Boffo B.O. seems to be the norm in Korea.
Indeed, the country has had not one, but two record-breaking films this year: “King and the Clown,” a $4.5 million costume drama that racked up 12.3 million admissions ($83 million), and $12 million monster pic “The Host” by star director Bong Joon-ho, that eclipsed “King’s” total in only 38 days and has passed 13 million admissions ($88 million). Since 1999, six different local films have held the box office record. Is the seventh on the way?
Most of the films in production now seem unlikely to approach “The Host’s” record. The majority are modestly budgeted (meaning $3 million-$6 million), and — in contrast to “The Host” — are unlikely to gather much hype while in production.
Although in overall numbers Korea is experiencing a production boom, the recent failures of big-budgeted pics “Blue Swallow,” “Typhoon,” “Running Wild” and others have caused a dip in large-scale filming.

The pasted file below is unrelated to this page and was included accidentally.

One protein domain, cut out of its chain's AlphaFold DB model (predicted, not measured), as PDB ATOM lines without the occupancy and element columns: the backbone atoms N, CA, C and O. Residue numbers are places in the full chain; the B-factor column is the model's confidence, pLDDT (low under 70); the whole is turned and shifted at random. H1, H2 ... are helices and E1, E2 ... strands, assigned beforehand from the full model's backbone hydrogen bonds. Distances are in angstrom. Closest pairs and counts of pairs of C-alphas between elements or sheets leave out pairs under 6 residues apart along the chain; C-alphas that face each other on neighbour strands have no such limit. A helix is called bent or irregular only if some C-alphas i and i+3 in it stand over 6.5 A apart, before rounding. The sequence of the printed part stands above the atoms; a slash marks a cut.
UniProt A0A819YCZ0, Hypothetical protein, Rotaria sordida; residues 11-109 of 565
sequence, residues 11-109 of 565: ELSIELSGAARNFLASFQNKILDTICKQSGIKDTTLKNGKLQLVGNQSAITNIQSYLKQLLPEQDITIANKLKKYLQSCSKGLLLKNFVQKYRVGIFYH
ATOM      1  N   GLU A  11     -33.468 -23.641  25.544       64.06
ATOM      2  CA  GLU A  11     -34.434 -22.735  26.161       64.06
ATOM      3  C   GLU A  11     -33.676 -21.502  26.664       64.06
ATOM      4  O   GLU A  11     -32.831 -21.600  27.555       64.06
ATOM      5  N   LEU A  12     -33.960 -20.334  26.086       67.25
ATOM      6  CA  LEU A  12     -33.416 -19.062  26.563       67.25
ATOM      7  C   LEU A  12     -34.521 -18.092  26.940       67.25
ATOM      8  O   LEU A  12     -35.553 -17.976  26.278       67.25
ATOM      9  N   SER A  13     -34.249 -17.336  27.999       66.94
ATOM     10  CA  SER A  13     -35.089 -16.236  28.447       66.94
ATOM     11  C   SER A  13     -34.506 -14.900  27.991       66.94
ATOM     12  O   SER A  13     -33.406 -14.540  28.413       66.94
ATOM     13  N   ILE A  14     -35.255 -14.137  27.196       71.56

On the other hand, Korean auds have shown strong support for mid- or even low-budgeted films when word of mouth is strong.
Films based on true stories or a relevant social issue have been particularly effective in stirring up free publicity in the local media.
MK Pictures’ “The Bridge at No Gun Ri” is likely to fit this profile. Pic is based on a Pulitzer Prize-winning report by the Associated Press about Korean civilians shot by U.S. troops during the Korean War.
“Geunom moksori,” meanwhile, features a respected star (“Silmido’s” Sol Kyung-gu) in a true story about a famous news anchor whose son was kidnapped. From Park Jin-pyo, a rising helmer responsible for the unlikely hit “You Are My Sunshine” in 2005, “Geunom” may well emerge as a must-see work that attracts media coverage and pulls in viewers of all ages.